POPSUGAR Beauty

The Shaving Commandments You Need to Know Before Hitting the Beach

Sep 1 2014 - 10:00am

We've all been there: you finally found a flattering bikini, you flawlessly applied self-tanner, and you're 100-percent beach ready . . . until you realize you nicked a cut or got some major razor burn from your last shave. That's why we've rounded up tricks and tips to avoid awkward and embarrassing razor mishaps. You'll stay fuzz-free longer and feel even more confident in your own skin. Promise.

Never Dry Shave

When we're in a rush, dry shaving can be so tempting (no drying off, no mess), but we've learned to beware of this "time saver." When your skin is wet, it is softer and less likely to flake. Since shaving is a natural exfoliant, dragging a razor over dry skin puts you at risk for cuts and nicks and also clogs up your razor.

Keep Your Razor Dry

While storing your razor in the shower is convenient, keeping it somewhere warm and wet can cause the blades to rust, which can leave you with a painful red rash. To extend the life of your razor [1], make sure it's thoroughly dry once you're done using it. Give it a quick blast with your blow-dryer and stash it in your vanity so you can shave without fear of an itchy and unsightly aftermath.

Exfoliate First

When you wait to exfoliate until after shaving, you are at risk for some major skin irritation (ouch!). Scrubbing before you whip out the razor helps prep your skin for a smoother shave [2] and will keep it from getting angry and red.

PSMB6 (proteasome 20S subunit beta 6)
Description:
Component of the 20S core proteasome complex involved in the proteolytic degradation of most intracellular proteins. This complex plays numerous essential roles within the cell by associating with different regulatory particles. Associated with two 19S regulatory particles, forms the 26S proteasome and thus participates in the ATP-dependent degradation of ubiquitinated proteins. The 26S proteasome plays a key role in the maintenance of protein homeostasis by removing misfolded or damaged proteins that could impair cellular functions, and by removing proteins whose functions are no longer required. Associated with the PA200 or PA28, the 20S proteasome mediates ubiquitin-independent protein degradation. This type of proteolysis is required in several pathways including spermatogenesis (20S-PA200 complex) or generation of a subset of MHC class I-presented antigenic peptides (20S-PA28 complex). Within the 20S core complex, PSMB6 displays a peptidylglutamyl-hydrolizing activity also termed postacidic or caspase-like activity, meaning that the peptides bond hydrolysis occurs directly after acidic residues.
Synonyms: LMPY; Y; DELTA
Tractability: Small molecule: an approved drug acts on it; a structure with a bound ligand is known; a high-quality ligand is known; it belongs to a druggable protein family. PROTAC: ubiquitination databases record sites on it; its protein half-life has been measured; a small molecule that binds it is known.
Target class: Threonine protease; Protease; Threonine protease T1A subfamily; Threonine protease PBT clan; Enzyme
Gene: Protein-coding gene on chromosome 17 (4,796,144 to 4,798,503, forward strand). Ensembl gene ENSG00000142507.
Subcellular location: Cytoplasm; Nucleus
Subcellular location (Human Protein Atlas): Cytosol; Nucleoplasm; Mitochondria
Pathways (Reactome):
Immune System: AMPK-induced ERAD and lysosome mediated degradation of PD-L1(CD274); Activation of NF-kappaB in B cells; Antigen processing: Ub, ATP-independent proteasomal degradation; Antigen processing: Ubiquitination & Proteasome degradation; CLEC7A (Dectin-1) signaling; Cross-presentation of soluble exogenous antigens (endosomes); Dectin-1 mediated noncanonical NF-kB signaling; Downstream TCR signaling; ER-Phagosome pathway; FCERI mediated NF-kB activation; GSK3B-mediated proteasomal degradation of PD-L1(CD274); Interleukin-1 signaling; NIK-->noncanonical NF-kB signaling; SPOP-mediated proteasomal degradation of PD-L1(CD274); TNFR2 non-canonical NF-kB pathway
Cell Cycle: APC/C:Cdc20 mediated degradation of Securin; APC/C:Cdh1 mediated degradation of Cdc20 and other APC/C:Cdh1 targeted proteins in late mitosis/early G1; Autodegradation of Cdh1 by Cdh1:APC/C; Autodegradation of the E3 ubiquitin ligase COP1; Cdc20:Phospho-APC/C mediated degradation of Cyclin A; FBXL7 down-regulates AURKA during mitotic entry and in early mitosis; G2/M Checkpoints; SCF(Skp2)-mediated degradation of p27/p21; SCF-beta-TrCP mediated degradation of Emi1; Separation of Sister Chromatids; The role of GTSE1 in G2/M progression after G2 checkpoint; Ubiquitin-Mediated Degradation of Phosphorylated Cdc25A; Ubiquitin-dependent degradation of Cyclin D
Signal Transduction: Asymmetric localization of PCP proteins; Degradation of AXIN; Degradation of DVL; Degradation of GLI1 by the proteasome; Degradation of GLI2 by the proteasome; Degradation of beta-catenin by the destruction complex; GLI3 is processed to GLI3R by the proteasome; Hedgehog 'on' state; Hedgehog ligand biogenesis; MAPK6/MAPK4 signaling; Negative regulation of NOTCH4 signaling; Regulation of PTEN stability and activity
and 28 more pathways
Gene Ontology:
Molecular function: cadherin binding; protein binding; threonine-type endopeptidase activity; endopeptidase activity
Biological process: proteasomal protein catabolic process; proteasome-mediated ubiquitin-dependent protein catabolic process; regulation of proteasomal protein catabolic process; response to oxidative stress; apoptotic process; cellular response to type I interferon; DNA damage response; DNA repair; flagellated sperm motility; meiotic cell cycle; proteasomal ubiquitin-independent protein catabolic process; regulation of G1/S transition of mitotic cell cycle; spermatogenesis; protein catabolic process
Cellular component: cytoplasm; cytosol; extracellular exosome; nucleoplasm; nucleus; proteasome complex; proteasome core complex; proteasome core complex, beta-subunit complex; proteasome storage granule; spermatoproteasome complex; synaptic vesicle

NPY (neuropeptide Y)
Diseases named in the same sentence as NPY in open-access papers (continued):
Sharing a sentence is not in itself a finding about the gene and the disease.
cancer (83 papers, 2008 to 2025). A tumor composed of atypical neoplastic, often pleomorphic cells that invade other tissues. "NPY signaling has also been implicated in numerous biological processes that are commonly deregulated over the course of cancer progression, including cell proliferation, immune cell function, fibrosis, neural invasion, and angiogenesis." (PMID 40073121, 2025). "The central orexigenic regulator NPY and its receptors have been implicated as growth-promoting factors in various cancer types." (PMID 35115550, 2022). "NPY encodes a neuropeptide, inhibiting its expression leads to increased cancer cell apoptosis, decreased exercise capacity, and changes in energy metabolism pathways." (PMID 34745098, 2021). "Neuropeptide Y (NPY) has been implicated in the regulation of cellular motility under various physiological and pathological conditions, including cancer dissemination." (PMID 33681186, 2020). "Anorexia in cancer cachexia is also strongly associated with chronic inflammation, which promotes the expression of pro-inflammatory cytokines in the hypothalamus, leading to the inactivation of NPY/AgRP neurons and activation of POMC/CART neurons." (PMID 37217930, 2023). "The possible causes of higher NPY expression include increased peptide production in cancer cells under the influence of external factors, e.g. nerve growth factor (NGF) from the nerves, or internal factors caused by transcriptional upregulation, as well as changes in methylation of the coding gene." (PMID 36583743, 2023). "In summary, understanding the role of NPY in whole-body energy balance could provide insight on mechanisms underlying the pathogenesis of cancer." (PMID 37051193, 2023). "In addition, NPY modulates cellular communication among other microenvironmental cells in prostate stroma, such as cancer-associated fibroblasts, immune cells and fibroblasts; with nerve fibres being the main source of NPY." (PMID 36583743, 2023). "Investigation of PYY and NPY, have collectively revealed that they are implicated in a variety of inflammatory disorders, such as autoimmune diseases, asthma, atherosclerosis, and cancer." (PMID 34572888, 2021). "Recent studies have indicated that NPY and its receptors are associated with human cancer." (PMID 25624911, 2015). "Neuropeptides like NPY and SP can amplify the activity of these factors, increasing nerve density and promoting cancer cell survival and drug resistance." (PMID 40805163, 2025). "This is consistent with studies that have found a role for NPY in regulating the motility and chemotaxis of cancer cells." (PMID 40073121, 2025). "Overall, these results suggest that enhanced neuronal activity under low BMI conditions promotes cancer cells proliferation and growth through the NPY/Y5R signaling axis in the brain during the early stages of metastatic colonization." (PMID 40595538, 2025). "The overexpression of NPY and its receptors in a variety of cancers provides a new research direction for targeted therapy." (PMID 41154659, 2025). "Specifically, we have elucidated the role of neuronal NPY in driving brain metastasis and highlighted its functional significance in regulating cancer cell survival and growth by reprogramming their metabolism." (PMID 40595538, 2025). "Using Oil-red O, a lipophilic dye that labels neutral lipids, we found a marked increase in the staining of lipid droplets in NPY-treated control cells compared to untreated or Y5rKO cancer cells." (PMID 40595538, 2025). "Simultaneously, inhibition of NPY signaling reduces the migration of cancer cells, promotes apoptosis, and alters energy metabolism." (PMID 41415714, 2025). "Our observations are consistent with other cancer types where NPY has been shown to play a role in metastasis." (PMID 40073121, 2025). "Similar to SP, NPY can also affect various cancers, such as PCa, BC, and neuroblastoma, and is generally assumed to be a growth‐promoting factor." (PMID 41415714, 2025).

Skip Soap

When our shaving cream runs out halfway through the job, we're guilty of turning to soap as our shave savior. And while it's great for cleaning the body, the big bubbles and slippery residue can prevent your razor from doing the work it was meant to do. If you want a shave that's smooth and spotless, stick to traditional shaving creams or gels (though conditioner can work if it's really an emergency).

Don't Overdo it

To avoid razor burn, keep your shave short and sweet. While missed hairs are a major annoyance, running your razor over the same area for too long leads to irritated skin. Use a foaming shaving cream to help you keep an eye out for spots you may have missed [3].

Move in the Right Direction

When it comes to shaving, direction matters; dragging your blade the wrong way is a serious no-no that leads to a rougher shave and seriously irritated skin. Underarm hairs grow in from all angles, so be sure to run the razor different directions. Since leg hairs grow downward, start from your ankle or knee and shave in upward strokes. The exception: if your skin is extrasensitive, consider shaving in the direction of hair growth instead of against it. While you may not get as close of a shave, you'll save your skin from unnecessary irritation.

Rinse Your Razor

On those days when you hop in the shower for a quick shave, it's easy to get into a rhythm (stroke, stroke, stroke). But when you're in a rush, it's easy to forget that the secret to a close shave is keeping your razor squeaky clean. Rinse off the blades in between strokes to ensure that a clogged razor won't cause cuts or prevent you from nabbing every stubborn hair.

Change Your Razor

Yes, dull, old razors give you a poor shave, but did you know that they also build up scum and bacteria that can cause a seriously painful rash? If you're trying to squeeze every last swipe out of your razor, you could be setting yourself up for a skin disaster. As a rule of thumb, change a disposable razor after three uses and the head of a razor after six.


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